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JBS students develop innovative video games

By Victoria Aronson

Section: Arts, Top Stories

August 23, 2013

This summer, students enrolled in the Justice Brandeis Semester (JBS) computer science program collaborated to develop innovative computer games and mobile apps, transforming their technical skills into creative expression. While exploring 2D and 3D game design, the twelve students selected for the program concurrently took courses in mobile application development and software entrepreneurship.

Professor Thomas Hickey (COSI) taught “Mobile Applications and Game Development.”

“The course was designed to give students the conceptual foundations they need to understand how video games are created on a wide variety of platforms as well as the technical skills to start building their own games,” he said.

Students worked individually and collaboratively to design 2D and 3D video games, creating their own avatar, foes and jewels amid a 3D virtual environment, which was complemented by sound effects and music. On a technical level, Hickey taught students how to use the Visual Programming Interface to control the way in which avatars and other components of the game react to input such as the click of the mouse controller.

One of the products developed during the session is a game titled “Crafty Hunter,” in which the player must evade foes, such as wolves, while dodging fire and arrows from shooters. Obstacles placed within the game’s environment complicate the task of locating a randomly placed room, which the player must enter in order to defeat the boss and win the game. With a classic feel evocative of traditional video games, “Crafty Hunter” is just one of the impressive products designed by Brandeis students.

Taking the breadth of virtual design beyond the scope of web games, students explored the design of mobile games as well, which would be accessible on devices such as phones and tablets. Teams worked to develop the android app FollowInk, which traces your footsteps using customized brush colors across a virtual map as you travel in real time. Other successful projects include a drum application and an interactive mobile tool designed to aid high school students studying at Brandeis for the summer and that features schedules, maps, alerts and dining information. Collaborating with Professor Robert Sekuler (PSYC), select students developed games designed to study auditory and visual processing.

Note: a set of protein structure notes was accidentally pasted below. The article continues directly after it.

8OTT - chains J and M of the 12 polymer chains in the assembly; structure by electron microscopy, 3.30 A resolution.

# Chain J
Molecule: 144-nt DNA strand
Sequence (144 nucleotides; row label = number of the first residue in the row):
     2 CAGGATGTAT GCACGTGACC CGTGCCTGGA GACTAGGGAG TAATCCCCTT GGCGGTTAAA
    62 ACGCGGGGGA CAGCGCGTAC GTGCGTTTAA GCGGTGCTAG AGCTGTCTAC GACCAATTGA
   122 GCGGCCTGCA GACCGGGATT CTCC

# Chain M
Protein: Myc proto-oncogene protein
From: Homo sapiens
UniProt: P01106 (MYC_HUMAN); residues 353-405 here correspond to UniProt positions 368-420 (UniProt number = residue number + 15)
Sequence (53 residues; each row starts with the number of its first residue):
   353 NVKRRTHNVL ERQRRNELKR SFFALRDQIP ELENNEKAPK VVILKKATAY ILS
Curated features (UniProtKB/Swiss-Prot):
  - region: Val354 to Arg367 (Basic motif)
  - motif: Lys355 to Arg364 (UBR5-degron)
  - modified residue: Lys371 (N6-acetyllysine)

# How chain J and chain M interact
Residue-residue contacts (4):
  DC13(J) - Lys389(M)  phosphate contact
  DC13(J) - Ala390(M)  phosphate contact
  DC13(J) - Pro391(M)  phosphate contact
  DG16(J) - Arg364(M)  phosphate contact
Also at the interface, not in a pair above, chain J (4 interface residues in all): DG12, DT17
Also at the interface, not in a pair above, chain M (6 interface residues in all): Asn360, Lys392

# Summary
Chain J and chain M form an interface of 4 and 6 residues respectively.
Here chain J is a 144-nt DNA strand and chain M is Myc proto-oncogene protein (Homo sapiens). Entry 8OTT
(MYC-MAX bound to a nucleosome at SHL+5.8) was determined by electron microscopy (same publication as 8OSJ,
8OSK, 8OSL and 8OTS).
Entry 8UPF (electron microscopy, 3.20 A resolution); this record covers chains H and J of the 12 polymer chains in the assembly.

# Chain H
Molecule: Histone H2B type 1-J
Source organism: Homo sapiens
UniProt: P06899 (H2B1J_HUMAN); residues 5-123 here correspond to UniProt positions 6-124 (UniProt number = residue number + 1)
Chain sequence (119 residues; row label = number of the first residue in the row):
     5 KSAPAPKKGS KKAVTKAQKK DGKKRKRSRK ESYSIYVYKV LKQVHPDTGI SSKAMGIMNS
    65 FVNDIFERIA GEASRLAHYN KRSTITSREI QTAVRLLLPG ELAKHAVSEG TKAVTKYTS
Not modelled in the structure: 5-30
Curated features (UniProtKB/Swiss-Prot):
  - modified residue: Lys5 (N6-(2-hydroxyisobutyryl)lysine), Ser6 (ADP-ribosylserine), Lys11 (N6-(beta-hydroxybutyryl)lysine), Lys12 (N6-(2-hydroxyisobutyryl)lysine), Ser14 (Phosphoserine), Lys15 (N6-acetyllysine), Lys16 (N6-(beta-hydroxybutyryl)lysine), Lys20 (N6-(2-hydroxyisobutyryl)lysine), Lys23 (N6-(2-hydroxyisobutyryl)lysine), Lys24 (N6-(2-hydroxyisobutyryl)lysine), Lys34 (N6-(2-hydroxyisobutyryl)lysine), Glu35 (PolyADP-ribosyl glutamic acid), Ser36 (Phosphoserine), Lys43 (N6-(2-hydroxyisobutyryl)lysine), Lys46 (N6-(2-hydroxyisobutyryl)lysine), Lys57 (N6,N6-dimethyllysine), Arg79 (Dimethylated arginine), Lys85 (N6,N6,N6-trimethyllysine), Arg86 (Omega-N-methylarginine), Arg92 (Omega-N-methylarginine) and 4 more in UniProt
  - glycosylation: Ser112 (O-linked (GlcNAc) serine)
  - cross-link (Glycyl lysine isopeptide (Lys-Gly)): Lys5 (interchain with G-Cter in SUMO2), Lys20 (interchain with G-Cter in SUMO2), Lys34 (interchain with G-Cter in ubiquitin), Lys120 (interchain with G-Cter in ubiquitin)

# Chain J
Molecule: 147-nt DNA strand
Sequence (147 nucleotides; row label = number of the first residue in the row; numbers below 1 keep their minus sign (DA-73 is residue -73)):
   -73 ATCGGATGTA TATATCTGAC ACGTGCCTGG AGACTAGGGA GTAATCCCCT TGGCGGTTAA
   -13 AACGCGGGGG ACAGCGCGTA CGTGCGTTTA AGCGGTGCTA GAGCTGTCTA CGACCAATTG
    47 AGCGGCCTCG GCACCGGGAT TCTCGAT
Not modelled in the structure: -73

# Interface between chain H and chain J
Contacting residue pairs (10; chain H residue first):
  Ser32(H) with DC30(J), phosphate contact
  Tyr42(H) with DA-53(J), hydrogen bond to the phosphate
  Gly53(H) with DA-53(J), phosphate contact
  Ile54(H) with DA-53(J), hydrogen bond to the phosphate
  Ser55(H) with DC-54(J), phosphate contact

The sheer complexity behind the development of these programs is remarkable, while the ingenuity used to create innovative products brings to light diverse opportunities within the field of computer science. “I think all of the games the students created were quite exciting and have potential!” Hickey said. “They are all in either the alpha or beta stage and not ready for commercialization yet, but with a lot of work and a lot of luck, many of these projects could become the next ‘Draw Something’ app.” “Draw Something,” a popular mobile game, has been downloaded more than 50 million times since its release.

Hickey reflected on the skills that the students attained through the JBS computer science program. “They now have a much better sense of their own self-agency and are much more confident in their ability to develop software applications even when it means they will need to learn the technology on their own and work in a group to develop the project,” he said.

For the upcoming fall semester, Hickey encourages students to enroll in CS65a: Introduction to 3D Animation, which will explore 3D animation, 3D modeling and 3D Game Design—all of which will culminate to a 3D Game and Film Festival near the conclusion of the semester.

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